Walking home one day, however, Rose noticed something different in the lot. Something other than weeds was coming from the ground. As Rose got closer, she realized it was a small bush with one tiny flower. It was a rose.

“Look, a rose, just like me!” she said aloud.

The rose was wilted and in terrible need of help. Rose ran home and returned with a large cup of water, which she slowly poured around the bush. The water flowed through the cracks in the dirt.

The next morning Rose woke up early and hurried to the lot. She couldn’t believe what she saw. The little rose had grown — and there was a second flower, a daisy, growing next to the rosebush!

Every day when she got home from school, Rose filled a watering can and headed to the lot to water her flowers. Every morning there were more flowers to see. Red ones, purple ones, yellow, green, pink, orange — so many beautiful colors that were nowhere to be found in the neighborhood. There were roses, daisies, daffodils, tulips, and some strange types of flowers that Rose had never even seen before.

After just two weeks, there were far too many flowers for a watering can. Rose’s dad gave her a long garden hose that she would lug to the lot each day. And with more water came even more flowers!

People started to stop and stare at the new flower garden. Rose’s mom found an old bench in her basement, and painted it bright yellow. She put the bench on the sidewalk in front of the garden so people could relax and enjoy the scenery.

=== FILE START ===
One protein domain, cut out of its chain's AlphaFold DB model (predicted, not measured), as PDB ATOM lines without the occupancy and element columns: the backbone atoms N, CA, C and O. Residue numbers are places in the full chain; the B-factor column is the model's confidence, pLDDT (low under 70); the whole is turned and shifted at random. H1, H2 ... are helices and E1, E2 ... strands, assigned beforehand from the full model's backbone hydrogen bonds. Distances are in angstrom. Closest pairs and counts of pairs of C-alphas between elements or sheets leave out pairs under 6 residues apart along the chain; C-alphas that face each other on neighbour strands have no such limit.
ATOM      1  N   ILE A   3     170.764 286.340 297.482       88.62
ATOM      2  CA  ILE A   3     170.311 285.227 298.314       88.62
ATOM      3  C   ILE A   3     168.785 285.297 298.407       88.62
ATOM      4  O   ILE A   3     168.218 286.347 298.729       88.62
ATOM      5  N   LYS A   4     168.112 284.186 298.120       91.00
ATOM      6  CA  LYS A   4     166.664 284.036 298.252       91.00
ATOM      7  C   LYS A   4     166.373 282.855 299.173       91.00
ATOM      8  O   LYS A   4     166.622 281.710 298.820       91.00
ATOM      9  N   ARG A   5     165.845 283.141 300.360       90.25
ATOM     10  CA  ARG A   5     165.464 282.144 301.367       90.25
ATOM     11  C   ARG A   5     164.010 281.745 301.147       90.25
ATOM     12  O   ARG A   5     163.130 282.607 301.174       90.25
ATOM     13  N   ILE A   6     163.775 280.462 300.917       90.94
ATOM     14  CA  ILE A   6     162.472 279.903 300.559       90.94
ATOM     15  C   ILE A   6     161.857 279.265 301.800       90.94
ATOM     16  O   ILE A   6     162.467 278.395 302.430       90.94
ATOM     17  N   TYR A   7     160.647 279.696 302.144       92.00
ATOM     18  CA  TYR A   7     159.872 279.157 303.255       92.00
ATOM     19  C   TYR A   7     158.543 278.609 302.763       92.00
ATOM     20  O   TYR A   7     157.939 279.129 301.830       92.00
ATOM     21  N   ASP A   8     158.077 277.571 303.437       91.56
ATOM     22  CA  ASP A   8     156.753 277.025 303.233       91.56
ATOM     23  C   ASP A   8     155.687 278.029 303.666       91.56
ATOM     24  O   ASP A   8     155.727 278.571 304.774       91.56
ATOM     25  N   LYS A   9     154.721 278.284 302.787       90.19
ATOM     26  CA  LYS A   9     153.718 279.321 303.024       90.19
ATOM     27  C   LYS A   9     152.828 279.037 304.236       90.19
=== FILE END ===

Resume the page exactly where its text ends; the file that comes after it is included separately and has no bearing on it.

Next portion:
Oddly, things began to change in the neighborhood. People started painting their houses, fixing broken windows, cleaning up trash, and planting flowers of their own. Before long the old gray neighborhood had color everywhere. People who used to keep to themselves inside were now outside working on their lawns, playing with their kids, walking their dogs, and saying “hello” to people they passed on the street. The neighbors were getting to know each other and were becoming friends. Someone — no one was exactly sure who — even put another bench, this one painted red, in front of the flower garden. So many people were coming to admire the garden, that one bench just wasn’t enough.

Rose continued her watering every day. More and more flowers grew, until you couldn’t see the ground at all, just flowers everywhere! Kids and grownups alike came from all over the town to see the garden. They also noticed how nice the rest of the neighborhood looked. Soon, other neighborhoods were doing the same thing, until the whole town become something to see. It wasn’t long before people started coming from far and wide to see the flower garden. They then went home and started their own gardens.

Folks from all over the map started adding color and beauty to their own towns. They were working very hard, yet they were happier than ever before. People had something to be proud of.

All because of one little Rose.